Tokyo Dark offers a powerful player experience, having them solve the crime on their own terms, whatever those may be, and deal with the consequences in immediate, unsettling ways.
An awesome experience for the classic point'n click adventures. Tense, deep and with several ending which makes the player to try again in order to change the consecuences of his acts.
Review in Spanish | Read full review
I can count on one hand the number of times where Tokyo Dark fully takes advantage of its powerful storytelling abilities, and you're left looking for more of them.
Tokyo Dark serves as a very good primer for those who are either curious about the visual novel genre or just want more to do than click through text boxes. The multiple endings are certainly a tempting thing for completionists, while the short runtime makes it so that the journey to the endings doesn't feel so tiring. Though most of the journey is rather linear and there's a significant lack of puzzles, the various choices at your disposal and needing to actually move to the spots gives you more to do than idle mouse-clicking. More importantly, the story is engaging from beginning to end, so you'll want to see the various paths along the way. While Tokyo Dark may not drive players toward the visual novel genre, itprovides a better appreciation for the genre's capabilities.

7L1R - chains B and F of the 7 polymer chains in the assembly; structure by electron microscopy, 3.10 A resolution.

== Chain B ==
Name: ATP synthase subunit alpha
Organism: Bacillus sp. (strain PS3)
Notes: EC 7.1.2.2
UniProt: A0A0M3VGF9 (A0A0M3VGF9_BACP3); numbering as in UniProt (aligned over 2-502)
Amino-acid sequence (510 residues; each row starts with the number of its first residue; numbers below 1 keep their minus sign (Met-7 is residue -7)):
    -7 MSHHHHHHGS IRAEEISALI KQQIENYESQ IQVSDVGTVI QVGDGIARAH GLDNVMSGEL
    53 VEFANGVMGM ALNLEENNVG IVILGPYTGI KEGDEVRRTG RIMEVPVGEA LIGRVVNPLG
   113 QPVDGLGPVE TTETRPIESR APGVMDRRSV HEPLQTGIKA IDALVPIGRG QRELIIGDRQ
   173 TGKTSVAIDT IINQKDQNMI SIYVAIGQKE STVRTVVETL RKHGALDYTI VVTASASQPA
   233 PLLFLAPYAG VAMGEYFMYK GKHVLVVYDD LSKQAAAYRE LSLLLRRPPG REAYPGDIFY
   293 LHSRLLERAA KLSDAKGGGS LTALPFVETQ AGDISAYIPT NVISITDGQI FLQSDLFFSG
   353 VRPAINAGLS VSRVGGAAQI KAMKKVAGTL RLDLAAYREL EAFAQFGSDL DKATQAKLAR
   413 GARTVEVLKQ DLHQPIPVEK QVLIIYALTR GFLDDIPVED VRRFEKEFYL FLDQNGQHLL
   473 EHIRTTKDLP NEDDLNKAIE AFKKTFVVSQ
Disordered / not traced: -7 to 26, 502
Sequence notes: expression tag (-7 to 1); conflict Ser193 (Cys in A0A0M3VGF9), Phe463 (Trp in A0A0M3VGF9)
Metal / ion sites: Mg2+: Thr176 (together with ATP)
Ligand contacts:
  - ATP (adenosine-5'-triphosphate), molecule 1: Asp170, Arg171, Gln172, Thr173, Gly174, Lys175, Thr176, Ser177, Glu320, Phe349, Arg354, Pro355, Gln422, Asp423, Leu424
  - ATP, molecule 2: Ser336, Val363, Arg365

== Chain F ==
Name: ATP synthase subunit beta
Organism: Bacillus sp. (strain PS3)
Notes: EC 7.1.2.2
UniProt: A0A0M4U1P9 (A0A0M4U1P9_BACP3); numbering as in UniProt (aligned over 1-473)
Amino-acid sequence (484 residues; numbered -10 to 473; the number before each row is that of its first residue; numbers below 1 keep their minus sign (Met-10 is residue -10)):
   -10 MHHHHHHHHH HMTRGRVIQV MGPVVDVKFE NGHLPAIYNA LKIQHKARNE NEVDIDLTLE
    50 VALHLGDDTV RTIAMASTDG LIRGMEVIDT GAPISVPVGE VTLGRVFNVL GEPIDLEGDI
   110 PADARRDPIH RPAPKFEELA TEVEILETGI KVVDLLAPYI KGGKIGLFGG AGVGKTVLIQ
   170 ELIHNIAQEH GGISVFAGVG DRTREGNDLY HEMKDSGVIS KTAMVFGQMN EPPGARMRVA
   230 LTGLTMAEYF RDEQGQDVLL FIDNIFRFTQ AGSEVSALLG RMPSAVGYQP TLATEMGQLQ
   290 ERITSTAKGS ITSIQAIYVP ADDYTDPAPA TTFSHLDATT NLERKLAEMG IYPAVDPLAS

Quite a good show for a new studio. Tasteful presentation and a great sense of atmosphere manage to elevate it above the issues I had with the scope of the game. If you're looking for something spooky to play during the Halloween season, you could definitely do worse. Like whatever new entry in an annual horror series is going to be announced and released in the span of two weeks when October arrives.